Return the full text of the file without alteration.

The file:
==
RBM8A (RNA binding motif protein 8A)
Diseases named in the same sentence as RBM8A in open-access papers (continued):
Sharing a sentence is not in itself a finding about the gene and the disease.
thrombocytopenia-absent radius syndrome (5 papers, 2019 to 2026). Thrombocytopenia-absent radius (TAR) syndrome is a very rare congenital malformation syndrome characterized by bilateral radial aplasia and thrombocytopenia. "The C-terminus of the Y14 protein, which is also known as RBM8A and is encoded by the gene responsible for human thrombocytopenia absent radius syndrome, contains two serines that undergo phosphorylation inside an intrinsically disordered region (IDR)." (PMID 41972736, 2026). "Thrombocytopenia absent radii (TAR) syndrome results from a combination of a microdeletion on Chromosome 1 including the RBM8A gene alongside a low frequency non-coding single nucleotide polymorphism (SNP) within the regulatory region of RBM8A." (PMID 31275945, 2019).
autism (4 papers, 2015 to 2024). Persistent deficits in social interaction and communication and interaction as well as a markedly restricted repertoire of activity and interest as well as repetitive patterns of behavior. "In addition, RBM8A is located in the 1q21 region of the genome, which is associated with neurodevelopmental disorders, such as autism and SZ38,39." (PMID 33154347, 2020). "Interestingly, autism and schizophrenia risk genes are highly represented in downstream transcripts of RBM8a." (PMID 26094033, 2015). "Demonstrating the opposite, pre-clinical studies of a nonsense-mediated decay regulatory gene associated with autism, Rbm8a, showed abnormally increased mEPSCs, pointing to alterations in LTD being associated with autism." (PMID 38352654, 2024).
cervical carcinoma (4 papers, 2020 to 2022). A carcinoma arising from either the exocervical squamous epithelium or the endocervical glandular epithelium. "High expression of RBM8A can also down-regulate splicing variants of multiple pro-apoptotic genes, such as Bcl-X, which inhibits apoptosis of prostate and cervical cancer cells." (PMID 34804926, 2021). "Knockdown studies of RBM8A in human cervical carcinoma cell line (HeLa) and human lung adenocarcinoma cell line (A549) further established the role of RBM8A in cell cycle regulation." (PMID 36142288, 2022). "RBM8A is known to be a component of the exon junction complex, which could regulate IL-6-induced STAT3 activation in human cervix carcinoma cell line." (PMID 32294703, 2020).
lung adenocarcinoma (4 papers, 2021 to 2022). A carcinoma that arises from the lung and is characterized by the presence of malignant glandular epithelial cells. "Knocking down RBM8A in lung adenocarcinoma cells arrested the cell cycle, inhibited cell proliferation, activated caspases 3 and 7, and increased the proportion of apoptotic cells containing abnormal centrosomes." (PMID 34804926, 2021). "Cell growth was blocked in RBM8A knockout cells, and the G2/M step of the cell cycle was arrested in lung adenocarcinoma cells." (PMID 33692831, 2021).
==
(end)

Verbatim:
RBM8A (RNA binding motif protein 8A)
Diseases named in the same sentence as RBM8A in open-access papers (continued):
Sharing a sentence is not in itself a finding about the gene and the disease.
thrombocytopenia-absent radius syndrome (5 papers, 2019 to 2026). Thrombocytopenia-absent radius (TAR) syndrome is a very rare congenital malformation syndrome characterized by bilateral radial aplasia and thrombocytopenia. "The C-terminus of the Y14 protein, which is also known as RBM8A and is encoded by the gene responsible for human thrombocytopenia absent radius syndrome, contains two serines that undergo phosphorylation inside an intrinsically disordered region (IDR)." (PMID 41972736, 2026). "Thrombocytopenia absent radii (TAR) syndrome results from a combination of a microdeletion on Chromosome 1 including the RBM8A gene alongside a low frequency non-coding single nucleotide polymorphism (SNP) within the regulatory region of RBM8A." (PMID 31275945, 2019).
autism (4 papers, 2015 to 2024). Persistent deficits in social interaction and communication and interaction as well as a markedly restricted repertoire of activity and interest as well as repetitive patterns of behavior. "In addition, RBM8A is located in the 1q21 region of the genome, which is associated with neurodevelopmental disorders, such as autism and SZ38,39." (PMID 33154347, 2020). "Interestingly, autism and schizophrenia risk genes are highly represented in downstream transcripts of RBM8a." (PMID 26094033, 2015). "Demonstrating the opposite, pre-clinical studies of a nonsense-mediated decay regulatory gene associated with autism, Rbm8a, showed abnormally increased mEPSCs, pointing to alterations in LTD being associated with autism." (PMID 38352654, 2024).
cervical carcinoma (4 papers, 2020 to 2022). A carcinoma arising from either the exocervical squamous epithelium or the endocervical glandular epithelium. "High expression of RBM8A can also down-regulate splicing variants of multiple pro-apoptotic genes, such as Bcl-X, which inhibits apoptosis of prostate and cervical cancer cells." (PMID 34804926, 2021). "Knockdown studies of RBM8A in human cervical carcinoma cell line (HeLa) and human lung adenocarcinoma cell line (A549) further established the role of RBM8A in cell cycle regulation." (PMID 36142288, 2022). "RBM8A is known to be a component of the exon junction complex, which could regulate IL-6-induced STAT3 activation in human cervix carcinoma cell line." (PMID 32294703, 2020).
lung adenocarcinoma (4 papers, 2021 to 2022). A carcinoma that arises from the lung and is characterized by the presence of malignant glandular epithelial cells. "Knocking down RBM8A in lung adenocarcinoma cells arrested the cell cycle, inhibited cell proliferation, activated caspases 3 and 7, and increased the proportion of apoptotic cells containing abnormal centrosomes." (PMID 34804926, 2021). "Cell growth was blocked in RBM8A knockout cells, and the G2/M step of the cell cycle was arrested in lung adenocarcinoma cells." (PMID 33692831, 2021).